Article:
“Shame and guilt are important cornerstones to a civilized society as they demonstrate concern for ourselves and for other human beings. The right amount of shame motivates people to take action, and the right amount of guilt stops people from taking action. However, too much or too little shame and guilt dictates mental instability. Excessive shame inhibits one from loving others and is characteristic of homicidal or sadistic tendencies, while excessive guilt inhibits one from loving himself and is characteristic of suicidal or masochistic tendencies.”

    Negative vs. Positive Behaviors
    “As suggested earlier, many traumatized children fail to manifest pro-family behaviors, attitudes and beliefs, while manifesting a plethora of negative behaviors, attitudes and beliefs. In addition, decreasing their negative behaviors does not always result in an increase in these positive behaviors. Again this is due to the fact that negative and positive behaviors may be quite independent from one another. Using the survey tool I developed parents and practitioners can identify the positive behaviors (if any) children do give to the parent-child relationship. A low number of positive behaviors suggests that these children are not actually in parent-child relationships even though they live in family environments, and the surrogate parents are expecting a parent-child relationship.”

    Book Reviews

    When a Stranger Calls You Mom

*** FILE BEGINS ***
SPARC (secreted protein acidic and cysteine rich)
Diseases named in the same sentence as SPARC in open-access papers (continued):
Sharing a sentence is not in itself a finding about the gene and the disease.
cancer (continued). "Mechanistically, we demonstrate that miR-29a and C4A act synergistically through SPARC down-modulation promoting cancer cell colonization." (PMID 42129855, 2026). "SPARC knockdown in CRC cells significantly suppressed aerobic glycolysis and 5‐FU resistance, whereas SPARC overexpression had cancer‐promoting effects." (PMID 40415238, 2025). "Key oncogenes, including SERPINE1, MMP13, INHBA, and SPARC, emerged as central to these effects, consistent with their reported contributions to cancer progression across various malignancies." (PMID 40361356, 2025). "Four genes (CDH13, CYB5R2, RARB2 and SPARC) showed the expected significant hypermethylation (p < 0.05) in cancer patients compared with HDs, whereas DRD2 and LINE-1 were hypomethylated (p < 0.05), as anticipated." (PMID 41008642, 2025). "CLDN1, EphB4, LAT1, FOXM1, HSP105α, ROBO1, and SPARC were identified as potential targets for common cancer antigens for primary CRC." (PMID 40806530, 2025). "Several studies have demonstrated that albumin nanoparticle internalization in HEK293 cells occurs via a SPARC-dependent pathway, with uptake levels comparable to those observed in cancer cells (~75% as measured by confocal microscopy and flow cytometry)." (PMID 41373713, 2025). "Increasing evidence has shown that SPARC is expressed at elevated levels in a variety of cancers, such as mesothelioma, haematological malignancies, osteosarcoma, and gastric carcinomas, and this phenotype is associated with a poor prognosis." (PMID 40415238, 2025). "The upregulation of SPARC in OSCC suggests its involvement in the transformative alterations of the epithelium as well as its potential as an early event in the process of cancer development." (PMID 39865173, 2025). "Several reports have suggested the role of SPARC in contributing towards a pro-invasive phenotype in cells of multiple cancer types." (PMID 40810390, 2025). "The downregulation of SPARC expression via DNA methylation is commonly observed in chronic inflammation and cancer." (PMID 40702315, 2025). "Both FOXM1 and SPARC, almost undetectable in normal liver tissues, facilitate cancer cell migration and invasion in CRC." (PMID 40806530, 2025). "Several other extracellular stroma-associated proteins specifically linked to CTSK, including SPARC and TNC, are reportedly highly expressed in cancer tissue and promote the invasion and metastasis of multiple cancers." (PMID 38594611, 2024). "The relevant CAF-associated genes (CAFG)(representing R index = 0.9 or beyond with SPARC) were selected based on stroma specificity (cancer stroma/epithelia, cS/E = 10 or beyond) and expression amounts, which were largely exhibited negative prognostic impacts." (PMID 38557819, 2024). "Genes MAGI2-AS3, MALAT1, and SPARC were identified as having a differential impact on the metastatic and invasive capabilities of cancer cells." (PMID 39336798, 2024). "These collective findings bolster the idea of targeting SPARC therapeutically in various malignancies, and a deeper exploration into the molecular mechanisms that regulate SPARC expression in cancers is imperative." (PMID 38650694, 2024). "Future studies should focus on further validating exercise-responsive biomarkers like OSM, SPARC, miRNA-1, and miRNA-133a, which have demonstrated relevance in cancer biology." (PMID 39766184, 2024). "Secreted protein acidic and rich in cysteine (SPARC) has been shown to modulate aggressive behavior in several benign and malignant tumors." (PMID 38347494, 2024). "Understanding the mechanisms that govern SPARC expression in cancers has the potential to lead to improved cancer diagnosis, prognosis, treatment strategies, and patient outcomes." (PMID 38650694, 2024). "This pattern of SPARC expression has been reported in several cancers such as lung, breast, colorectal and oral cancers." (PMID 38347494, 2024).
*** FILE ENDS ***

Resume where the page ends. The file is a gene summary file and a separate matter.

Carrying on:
Elaine M. Gibson The Challenge of Difficult Children  web site wrote…

    “I found the book to be fascinating and well-constructed. It is an invaluable resource and a must read for foster parents and parents adopting children. A guide to the world of traumatized children for people who want to love and care for them. Anyone considering adopting a traumatized child needs to read this book first, then chose to adopt with eyes wide open. Knowing what can and can not be done is critical in caring for a child while maintaining one’s sanity.”

    “Timely, well written, organized: About time someone said the hard things that need to be said. A loving, caring family can’t always make everything okay for traumatized kids. Foster parents and adoptive parents need to know it isn’t their failure. Parenting such children takes patience, understanding, skill, and acceptance beyond normal parenting.”

    Fostering Perspectives, Sponsored by the NC Division of Social Services and the NC Family and Children’s Resource Program

    Book Review by Becky Burmester

    When a Stranger Calls You Mom is the catchy title of a new book by Katharine Leslie. The authors impressive list of credentials include a doctorate in developmental psychology from North Carolina State University and years of experience as a foster and adoptive parent. This kind of in the trenches experience gets the attention of foster and adoptive parents. We know that it is one thing to talk the talk and another to walk the walk.Many times we receive advice from childless experts or experts parenting only birth children, and we know that the children we are parenting present us with unique challenges and needs.When a Stranger Calls You Mom contains some fascinating information about brain development in young children and what happens as a result of abuse and neglect. However, the real clue to Dr. Leslie’s presentation of the information lies in the books subtitle, A Child Development and Relationship Perspective on Why Traumatized Children Think, Feel,                          and Act the Way They Do.

    Becky Burmester is a foster parent and a member of the North Carolina Foster Parents Association and its former president

    Click to visit Fostering Perspectives